The talk began on a routine note, as Schamus name-checked Theodor Adorno, bridged the gap between George Méliès and Christopher Nolan, and pushed through the obligatory references to the rise of Netflix and the fall of DVD. And then, reaching the fifth point of a lecture that he had split into 23 discrete fragments, Schamus reframed the conversation,
The studio will expand the run a week later. The cast includes Uzo Aduba, David Strathairn, Jennifer Connelly, Rupert Evans, Peter Riegert and Dakota Fanning.
Lakeshore toppers Tom Rosenberg and Gary Lucchesi are producing along with Andre Lamal. John Romano adopted Philip Roth’s novel, which was published in 1997.
“American Pastoral” follows Seymour “Swede” Levov, a legendary high school athlete, who grows up to marry a former beauty queen and inherits his father’s business. His seemingly perfect life shatters when his daughter rebels by committing a deadly act of terrorism during the Vietnam War.
The book, published in 1997, is the first novel in Roth’s American postwar trilogy, followed by “I Married a Communist” and “The Human Stain.” Lakeshore has produced two
Indignation review by Paul Heath, Berlin Film Festoval, 2016. Indignation is the new film from celebrated American filmmaker James Schamus, the producer behind movies like Brokeback Mountain, Sense and Sensibility and The Ice Storm. Here, Schmaus moves to direct his first motion picture, a period drama based on The Human Stain writer Phillip Roth‘s novel, Indignation.
Leading the cast is rising star Logan Lerman. He plays the character of Marcus Messner, a working-class, Jewish student from New Jersey, who wins a scholarship to attend a prestigious Ohio college, thus avoiding the call-up for duty in the Korean War. There, he attracts the attention, and is attracted to, fellow student Olivia Hutton (Sarah Gadon), causing his sexual liberation, and the indignation of the title, most of which comes from the direction of
Jennifer Connelly and Dakota Fanning have been previously announced as the female leads. McGregor will direct from John Romano’s adaptation of the Philip Roth novel, with filming scheduled for later this month in Pittsburgh, Pa.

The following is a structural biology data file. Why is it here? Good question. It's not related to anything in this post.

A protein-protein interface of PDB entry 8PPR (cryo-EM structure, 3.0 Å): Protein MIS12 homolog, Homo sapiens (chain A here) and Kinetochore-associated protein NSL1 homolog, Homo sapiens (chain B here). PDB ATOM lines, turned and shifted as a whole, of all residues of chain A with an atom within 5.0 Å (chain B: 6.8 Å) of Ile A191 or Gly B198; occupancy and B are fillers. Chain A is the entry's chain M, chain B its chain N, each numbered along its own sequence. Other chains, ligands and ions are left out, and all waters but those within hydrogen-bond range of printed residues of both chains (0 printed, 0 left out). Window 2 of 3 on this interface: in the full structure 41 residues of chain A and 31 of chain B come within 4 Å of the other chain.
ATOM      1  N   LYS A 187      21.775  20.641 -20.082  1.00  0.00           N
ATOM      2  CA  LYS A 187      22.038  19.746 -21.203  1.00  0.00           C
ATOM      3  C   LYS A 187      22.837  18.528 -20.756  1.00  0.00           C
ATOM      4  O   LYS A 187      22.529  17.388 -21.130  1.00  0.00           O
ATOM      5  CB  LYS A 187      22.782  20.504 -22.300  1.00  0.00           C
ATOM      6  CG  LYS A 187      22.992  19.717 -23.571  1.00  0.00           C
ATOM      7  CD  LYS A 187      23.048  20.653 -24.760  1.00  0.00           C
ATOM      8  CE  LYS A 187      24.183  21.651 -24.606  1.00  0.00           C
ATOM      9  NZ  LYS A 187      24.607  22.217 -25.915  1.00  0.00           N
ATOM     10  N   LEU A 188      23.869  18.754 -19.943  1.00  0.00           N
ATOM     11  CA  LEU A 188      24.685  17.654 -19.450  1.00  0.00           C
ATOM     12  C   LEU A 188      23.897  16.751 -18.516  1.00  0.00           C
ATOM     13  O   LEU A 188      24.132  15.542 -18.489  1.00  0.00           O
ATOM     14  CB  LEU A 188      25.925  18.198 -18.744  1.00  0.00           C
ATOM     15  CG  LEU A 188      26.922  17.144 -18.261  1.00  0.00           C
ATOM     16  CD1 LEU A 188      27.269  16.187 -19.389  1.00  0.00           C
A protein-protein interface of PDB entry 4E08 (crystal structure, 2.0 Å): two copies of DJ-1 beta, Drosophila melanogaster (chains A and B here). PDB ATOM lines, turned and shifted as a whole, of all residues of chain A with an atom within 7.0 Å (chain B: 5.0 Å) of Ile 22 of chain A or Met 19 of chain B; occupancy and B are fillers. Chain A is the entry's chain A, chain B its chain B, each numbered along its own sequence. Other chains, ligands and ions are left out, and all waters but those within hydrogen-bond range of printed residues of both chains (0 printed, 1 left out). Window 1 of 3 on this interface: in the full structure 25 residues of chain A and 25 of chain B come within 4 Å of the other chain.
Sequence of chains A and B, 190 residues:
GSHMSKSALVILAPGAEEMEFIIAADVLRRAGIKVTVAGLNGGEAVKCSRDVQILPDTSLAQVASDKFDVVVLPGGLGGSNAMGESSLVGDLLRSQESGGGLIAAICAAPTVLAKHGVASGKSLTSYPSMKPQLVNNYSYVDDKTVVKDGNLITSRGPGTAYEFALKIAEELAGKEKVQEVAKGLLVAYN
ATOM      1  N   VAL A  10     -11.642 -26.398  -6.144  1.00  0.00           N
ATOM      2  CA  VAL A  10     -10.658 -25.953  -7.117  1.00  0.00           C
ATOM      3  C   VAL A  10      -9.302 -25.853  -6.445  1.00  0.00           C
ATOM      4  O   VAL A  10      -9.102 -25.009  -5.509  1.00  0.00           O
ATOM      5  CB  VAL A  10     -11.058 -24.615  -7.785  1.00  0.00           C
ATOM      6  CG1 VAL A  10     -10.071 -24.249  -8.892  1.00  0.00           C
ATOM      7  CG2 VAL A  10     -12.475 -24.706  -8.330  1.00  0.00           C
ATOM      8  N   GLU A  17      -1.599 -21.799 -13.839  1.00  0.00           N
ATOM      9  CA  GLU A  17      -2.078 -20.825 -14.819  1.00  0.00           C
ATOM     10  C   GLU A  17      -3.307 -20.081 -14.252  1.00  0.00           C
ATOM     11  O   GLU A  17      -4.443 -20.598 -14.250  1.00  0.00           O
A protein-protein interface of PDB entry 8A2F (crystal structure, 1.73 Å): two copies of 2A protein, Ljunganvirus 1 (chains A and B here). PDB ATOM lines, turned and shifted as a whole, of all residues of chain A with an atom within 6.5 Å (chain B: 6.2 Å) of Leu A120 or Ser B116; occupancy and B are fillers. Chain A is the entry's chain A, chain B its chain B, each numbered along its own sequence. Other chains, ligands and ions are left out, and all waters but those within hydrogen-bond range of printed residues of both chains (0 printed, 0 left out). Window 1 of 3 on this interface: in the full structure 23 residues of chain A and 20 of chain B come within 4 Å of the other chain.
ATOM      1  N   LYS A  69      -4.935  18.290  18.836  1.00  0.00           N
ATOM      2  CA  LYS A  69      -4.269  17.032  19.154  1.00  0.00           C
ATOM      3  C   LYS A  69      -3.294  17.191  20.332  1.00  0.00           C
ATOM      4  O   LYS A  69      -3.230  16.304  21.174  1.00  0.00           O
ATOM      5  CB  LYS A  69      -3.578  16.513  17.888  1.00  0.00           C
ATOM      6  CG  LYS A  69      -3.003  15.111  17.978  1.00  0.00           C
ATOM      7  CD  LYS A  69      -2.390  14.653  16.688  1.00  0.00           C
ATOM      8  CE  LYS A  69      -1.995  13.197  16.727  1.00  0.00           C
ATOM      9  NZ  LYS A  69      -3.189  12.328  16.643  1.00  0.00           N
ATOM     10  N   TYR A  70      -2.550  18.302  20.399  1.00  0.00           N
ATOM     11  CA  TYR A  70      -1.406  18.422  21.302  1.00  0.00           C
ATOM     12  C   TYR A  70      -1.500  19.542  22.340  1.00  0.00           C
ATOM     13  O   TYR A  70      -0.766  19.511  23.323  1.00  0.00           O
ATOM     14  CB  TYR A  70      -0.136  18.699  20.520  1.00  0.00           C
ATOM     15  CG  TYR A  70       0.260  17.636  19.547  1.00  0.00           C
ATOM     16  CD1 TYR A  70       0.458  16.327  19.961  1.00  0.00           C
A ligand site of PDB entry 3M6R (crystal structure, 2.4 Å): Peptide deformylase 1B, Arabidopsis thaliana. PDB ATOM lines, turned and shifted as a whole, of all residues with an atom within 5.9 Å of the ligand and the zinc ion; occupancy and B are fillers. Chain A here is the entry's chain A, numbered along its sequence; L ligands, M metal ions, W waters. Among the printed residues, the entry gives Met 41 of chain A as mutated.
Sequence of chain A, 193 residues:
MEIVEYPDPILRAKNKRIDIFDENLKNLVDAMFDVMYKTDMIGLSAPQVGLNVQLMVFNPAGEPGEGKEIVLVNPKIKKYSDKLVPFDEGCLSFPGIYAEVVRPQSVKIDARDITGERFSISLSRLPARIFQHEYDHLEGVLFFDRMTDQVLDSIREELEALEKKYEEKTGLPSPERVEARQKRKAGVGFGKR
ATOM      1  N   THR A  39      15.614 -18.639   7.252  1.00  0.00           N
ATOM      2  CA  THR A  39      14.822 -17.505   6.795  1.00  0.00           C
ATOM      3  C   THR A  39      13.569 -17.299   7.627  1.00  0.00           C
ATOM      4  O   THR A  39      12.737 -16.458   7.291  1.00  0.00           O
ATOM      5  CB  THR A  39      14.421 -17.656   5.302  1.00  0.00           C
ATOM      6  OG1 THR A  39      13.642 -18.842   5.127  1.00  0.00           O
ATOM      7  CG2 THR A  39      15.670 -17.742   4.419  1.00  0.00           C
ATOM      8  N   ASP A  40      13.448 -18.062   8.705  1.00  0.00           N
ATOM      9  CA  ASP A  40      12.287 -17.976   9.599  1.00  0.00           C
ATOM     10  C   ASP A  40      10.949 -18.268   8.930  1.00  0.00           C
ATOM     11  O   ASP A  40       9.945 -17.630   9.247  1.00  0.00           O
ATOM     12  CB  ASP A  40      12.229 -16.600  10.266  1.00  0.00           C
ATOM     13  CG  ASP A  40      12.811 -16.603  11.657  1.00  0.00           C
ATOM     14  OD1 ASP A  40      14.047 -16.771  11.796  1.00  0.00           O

Lakehore toppers Tom Rosenberg and Gary Lucchesi are producing.
The story follows Seymour “Swede” Levov, a legendary high school athlete who grows up to marry a former beauty queen and inherits his father’s business. His perfect life shatters when his daughter rebels by becoming a revolutionary and committing a deadly act of political terrorism during the Vietnam War.
Lakeshore first attempted to develop “Pastoral” in 2003, picking it up when Paramount’s option lapsed. In 2012, it attached Fisher Stevens to direct and had Sidney Kimmel co-financing.
The daggers are out for Jason Schwartzman's novelist Philip Lewis Friedman in this acerbic comic character study that doubles as a rib-tickling guide in how to lose friends and alienate people. Indeed, it's the titular writer who is the architect of his own misery (not the critics) by treating people with disdain. Similarly, writer/director Alex Ross Perry challenges viewers by making his antihero so anti-everything.
Playing the erudite idiot is second nature to Schwartzman, having done so in films dating back to Wes Anderson's Rushmore, and it's hard to imagine anyone else hurling elaborate insults with the same devastatingly flat delivery. His arrogance is countered by a deliciously dense voiceover from Eric Bogosian who speaks with the air of superiority you would